With trust filing season approaching, many tax and trust practitioners were beginning to think the proposed new trust reporting requirements, announced in Budget 2018, were all but forgotten.
The proposed measures would require trusts to report significantly more information about the beneficiaries, trustees, and settlors than has previously been required. The proposals also negated statutory and administrative exemptions that did not require inactive trusts to file unless they had income, gains or were distributing property.
The new rules were intended to be in place for trust years ending on Dec. 31, 2021 or later. With the filing deadline for those calendar year end trusts approaching (generally 90 days following year end), it has to date been unclear what is required from a reporting perspective as the 2018 proposals have not yet been introduced or passed into legislation.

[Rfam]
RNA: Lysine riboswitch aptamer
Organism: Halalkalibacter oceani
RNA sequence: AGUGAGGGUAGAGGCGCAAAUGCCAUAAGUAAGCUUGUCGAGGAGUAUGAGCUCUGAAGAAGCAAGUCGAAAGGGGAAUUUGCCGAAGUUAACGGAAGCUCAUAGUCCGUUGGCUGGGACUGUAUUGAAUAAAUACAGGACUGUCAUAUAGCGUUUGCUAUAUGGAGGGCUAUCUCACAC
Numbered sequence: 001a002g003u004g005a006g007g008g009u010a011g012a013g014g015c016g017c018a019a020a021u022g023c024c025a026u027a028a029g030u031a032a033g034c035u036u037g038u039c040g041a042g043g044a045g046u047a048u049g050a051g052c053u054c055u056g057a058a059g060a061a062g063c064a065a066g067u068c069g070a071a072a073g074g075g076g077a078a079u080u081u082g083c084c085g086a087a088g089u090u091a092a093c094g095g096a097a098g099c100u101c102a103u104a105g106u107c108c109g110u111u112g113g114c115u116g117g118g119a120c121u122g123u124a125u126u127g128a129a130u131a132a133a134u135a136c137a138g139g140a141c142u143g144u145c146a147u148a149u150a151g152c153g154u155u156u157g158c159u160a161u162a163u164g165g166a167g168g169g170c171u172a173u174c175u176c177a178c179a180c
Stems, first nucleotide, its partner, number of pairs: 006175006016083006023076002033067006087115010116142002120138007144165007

The Canada Revenue Agency (CRA) announced that they will not require the new reporting and will not update the relevant forms to reflect the proposed reporting requirements until the legislation receives Royal Assent.
The CRA announcement also indicates that the CRA will follow currently enacted law with respect to trusts, which requires all estates and trusts to file within 90 days of year end. Therefore, the relief for inactive trusts is now less clear. Further, the 2018 proposed amendments for new trusts are not yet enacted and therefore will not be administered by the CRA.
While clients and practitioners have received a reprieve from the heightened reporting, all trusts should consider filing trust information returns regardless of their level of (in)activity.